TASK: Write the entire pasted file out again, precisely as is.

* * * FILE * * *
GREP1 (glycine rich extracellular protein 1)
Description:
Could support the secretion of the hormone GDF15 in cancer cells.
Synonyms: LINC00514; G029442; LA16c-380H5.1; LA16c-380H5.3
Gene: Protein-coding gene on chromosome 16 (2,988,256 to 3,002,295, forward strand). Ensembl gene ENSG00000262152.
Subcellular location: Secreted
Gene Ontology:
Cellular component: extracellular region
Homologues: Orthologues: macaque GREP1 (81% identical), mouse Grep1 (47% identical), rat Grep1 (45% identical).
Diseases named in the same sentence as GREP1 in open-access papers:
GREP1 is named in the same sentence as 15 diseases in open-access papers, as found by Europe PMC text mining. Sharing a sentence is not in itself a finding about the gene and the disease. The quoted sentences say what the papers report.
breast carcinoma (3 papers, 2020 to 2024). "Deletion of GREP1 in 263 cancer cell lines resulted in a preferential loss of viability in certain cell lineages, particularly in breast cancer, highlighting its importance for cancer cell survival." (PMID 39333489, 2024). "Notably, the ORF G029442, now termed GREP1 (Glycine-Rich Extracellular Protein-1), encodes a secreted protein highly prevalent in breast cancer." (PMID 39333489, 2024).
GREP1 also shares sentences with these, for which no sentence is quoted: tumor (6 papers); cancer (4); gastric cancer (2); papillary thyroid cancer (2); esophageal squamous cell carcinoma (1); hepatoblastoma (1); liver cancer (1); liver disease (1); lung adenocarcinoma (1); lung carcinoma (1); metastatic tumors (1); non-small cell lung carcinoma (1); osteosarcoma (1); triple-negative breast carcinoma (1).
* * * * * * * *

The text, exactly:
GREP1 (glycine rich extracellular protein 1)
Description:
Could support the secretion of the hormone GDF15 in cancer cells.
Synonyms: LINC00514; G029442; LA16c-380H5.1; LA16c-380H5.3
Gene: Protein-coding gene on chromosome 16 (2,988,256 to 3,002,295, forward strand). Ensembl gene ENSG00000262152.
Subcellular location: Secreted
Gene Ontology:
Cellular component: extracellular region
Homologues: Orthologues: macaque GREP1 (81% identical), mouse Grep1 (47% identical), rat Grep1 (45% identical).
Diseases named in the same sentence as GREP1 in open-access papers:
GREP1 is named in the same sentence as 15 diseases in open-access papers, as found by Europe PMC text mining. Sharing a sentence is not in itself a finding about the gene and the disease. The quoted sentences say what the papers report.
breast carcinoma (3 papers, 2020 to 2024). "Deletion of GREP1 in 263 cancer cell lines resulted in a preferential loss of viability in certain cell lineages, particularly in breast cancer, highlighting its importance for cancer cell survival." (PMID 39333489, 2024). "Notably, the ORF G029442, now termed GREP1 (Glycine-Rich Extracellular Protein-1), encodes a secreted protein highly prevalent in breast cancer." (PMID 39333489, 2024).
GREP1 also shares sentences with these, for which no sentence is quoted: tumor (6 papers); cancer (4); gastric cancer (2); papillary thyroid cancer (2); esophageal squamous cell carcinoma (1); hepatoblastoma (1); liver cancer (1); liver disease (1); lung adenocarcinoma (1); lung carcinoma (1); metastatic tumors (1); non-small cell lung carcinoma (1); osteosarcoma (1); triple-negative breast carcinoma (1).